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Ziggle: The Len Lye art activity book by Rebecca Fawkner


There are hours of creative fun to be had, for children and their whanau, as they work their way through the activities in Ziggle! The Len Lye art activity book and learn about his fascinating life.


New Zealand-born Len Lye, who spent most of his life abroad, achieved worldwide fame as a pioneer of experimental films and kinetic sculptures. His practice also included painting and numerous other media. And he was a wordsmith who loved playing with words. If he couldn’t find the perfect word, he’d make one up, like Ziggle!


Rebecca Fawkner, the author of Ziggle! The Len Lye art activity book is a teacher. She has worked at the Len Lye Centre in the Govett-Brewster Art Gallery in New Plymouth for two decades, introducing children of all ages to Len Lye’s artworks.


Children who have not yet had the opportunity to attend one of her workshops or seen some of Len Lye’s artworks in the Len Lye Centre can find many reproductions of his artworks in this activity book and watch his experimental movies online at ngataonga.org.nz.


Creating activities for children to match the many facets of Len Lye’s art must have been incredibly challenging. But I think Rebecca Fawkner has brilliantly succeeded in weaving together the story of Len Lye’s life with 65 art activities. Many of these activities are ones which have already proved to be ‘top hits’ with her classes and include machine dancing, taking shadow selfies, making wiggly water patterns and rubber band music.


When he was a young man, Len Lye watched clouds sweeping over Wellington on a windy day and the idea came to him that as an artist he could compose with motion just like musicians compose with sound. This idea became central to his art-making for the rest of his life. Making and dancing with pois and drawing the shapes the poi makes when it spins allows children to tell a story of their own about movement.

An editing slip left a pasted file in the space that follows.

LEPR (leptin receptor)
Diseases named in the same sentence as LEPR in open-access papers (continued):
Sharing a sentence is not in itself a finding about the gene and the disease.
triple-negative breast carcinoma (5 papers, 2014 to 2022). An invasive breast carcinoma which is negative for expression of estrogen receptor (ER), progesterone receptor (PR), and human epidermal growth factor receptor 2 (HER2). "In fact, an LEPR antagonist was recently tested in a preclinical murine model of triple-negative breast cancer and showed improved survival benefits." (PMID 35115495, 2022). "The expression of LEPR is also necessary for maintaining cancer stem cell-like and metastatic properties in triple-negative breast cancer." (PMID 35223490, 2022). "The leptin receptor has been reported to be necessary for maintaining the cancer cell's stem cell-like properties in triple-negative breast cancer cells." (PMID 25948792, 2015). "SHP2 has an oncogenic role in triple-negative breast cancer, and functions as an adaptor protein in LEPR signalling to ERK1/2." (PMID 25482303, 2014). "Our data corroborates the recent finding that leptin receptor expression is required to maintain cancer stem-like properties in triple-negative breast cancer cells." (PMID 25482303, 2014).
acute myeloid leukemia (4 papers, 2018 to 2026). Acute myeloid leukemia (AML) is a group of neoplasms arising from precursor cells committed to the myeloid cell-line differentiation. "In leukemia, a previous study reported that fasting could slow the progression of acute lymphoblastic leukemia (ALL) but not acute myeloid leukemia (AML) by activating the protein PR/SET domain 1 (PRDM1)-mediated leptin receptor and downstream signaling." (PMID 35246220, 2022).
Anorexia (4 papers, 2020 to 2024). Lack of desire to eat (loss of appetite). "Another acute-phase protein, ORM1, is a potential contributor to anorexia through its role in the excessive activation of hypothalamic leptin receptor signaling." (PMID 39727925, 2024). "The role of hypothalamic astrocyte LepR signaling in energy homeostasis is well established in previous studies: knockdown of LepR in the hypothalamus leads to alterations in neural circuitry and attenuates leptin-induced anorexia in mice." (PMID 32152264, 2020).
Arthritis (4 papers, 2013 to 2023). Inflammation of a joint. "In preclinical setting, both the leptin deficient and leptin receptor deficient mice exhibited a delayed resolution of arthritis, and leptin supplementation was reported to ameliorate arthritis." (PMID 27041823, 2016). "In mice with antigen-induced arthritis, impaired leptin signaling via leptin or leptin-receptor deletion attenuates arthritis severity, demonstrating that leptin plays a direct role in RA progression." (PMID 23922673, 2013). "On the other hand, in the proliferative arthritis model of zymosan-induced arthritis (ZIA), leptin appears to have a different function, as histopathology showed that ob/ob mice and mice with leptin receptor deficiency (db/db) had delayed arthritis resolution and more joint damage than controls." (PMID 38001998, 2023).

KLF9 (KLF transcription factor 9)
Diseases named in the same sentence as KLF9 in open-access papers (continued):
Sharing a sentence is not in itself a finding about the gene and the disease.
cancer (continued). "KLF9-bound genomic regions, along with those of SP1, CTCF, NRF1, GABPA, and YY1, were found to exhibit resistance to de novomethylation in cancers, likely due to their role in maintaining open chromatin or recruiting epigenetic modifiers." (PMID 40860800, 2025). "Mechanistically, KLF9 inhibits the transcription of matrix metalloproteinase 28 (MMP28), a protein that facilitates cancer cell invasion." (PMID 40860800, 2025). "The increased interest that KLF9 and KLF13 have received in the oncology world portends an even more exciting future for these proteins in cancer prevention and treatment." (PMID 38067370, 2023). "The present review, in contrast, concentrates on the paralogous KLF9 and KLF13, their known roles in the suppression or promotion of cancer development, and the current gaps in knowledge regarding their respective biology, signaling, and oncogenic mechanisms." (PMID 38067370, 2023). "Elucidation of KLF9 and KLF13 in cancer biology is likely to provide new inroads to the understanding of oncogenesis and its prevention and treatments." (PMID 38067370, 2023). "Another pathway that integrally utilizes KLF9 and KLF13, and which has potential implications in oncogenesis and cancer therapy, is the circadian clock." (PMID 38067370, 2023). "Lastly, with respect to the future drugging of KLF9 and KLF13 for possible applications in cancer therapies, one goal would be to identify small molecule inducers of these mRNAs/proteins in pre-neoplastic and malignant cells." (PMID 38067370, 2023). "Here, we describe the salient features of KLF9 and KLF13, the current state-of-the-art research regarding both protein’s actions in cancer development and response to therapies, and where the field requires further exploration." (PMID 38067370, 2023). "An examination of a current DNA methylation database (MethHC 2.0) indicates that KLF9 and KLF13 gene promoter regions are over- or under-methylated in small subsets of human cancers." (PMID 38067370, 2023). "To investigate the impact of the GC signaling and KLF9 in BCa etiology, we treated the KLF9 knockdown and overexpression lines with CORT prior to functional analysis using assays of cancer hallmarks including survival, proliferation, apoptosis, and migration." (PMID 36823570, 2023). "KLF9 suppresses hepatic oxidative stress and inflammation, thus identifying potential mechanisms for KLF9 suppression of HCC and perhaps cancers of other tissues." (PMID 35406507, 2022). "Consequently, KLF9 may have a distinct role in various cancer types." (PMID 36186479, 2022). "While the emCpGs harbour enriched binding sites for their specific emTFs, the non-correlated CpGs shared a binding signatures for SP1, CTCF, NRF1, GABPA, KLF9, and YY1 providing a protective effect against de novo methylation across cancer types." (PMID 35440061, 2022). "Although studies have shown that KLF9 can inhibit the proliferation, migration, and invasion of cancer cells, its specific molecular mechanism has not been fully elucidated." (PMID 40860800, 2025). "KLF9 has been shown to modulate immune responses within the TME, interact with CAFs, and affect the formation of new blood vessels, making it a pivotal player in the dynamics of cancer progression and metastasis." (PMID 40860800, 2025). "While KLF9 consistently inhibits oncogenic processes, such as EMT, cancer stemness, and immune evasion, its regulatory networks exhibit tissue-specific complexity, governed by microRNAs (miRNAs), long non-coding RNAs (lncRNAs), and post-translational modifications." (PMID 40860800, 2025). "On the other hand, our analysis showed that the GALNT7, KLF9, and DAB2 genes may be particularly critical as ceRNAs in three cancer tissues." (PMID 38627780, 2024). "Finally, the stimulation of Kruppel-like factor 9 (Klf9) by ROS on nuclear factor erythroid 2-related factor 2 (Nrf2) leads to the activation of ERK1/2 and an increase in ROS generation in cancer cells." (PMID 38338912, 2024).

Influenced by Surrealism, Len Lye loved spontaneous and intuitive doodling. It was a way of activating his “Old Brain” (subconscious brain) and letting ideas come to the surface, which could be the beginning of new imaginative art. To emulate this, children are asked to fill a page in the activity book with their doodles, using any media of their choice like pencils, pens, paintbrushes, words, and sculpture materials.


Len Lye often made sculptures out of shiny metal which made sounds that tinkled or crashed like TWONG or ZOOMP! Asking children to Create a Pots ‘n’ Pans sound sculpture is, I think, an ingenious way to let them experience this for themselves with readily available materials.


It starts with raiding the kitchen cupboards for metal objects that create interesting sounds: pots, biscuit tins, lids, sieves, spoons, and forks. These are used to build a sculpture by stacking, poking through and balancing. Then the sculpture is transformed into a sound-maker by gently scraping and tapping it to see what sounds it can make, and this is videoed by them.


If they built this sculpture in the bath/garden they could pour water over and around it to create more sounds.


Rebecca Fawkner tells children not to throw away their art activity book when they have finished it but to treasure it. Then they can come back to their doodles, sketches, and poems in the future. And this might well give them ideas for further artworks.


In writing Ziggle, The Len Lye art activity book, Rebecca Fawkner’s aim was to inspire and encourage children to be artists like Len Lye who was always full of wonder and curiosity and let his imagination run free. She finishes her book with a beautiful Len Lye quote to inspire them as they continue on their artistic journey: ‘I encourage you to untie mental shoelaces so your thoughts can go barefoot and trip the light fantastic.


Reviewer: Lyn Potter

Massey University Press

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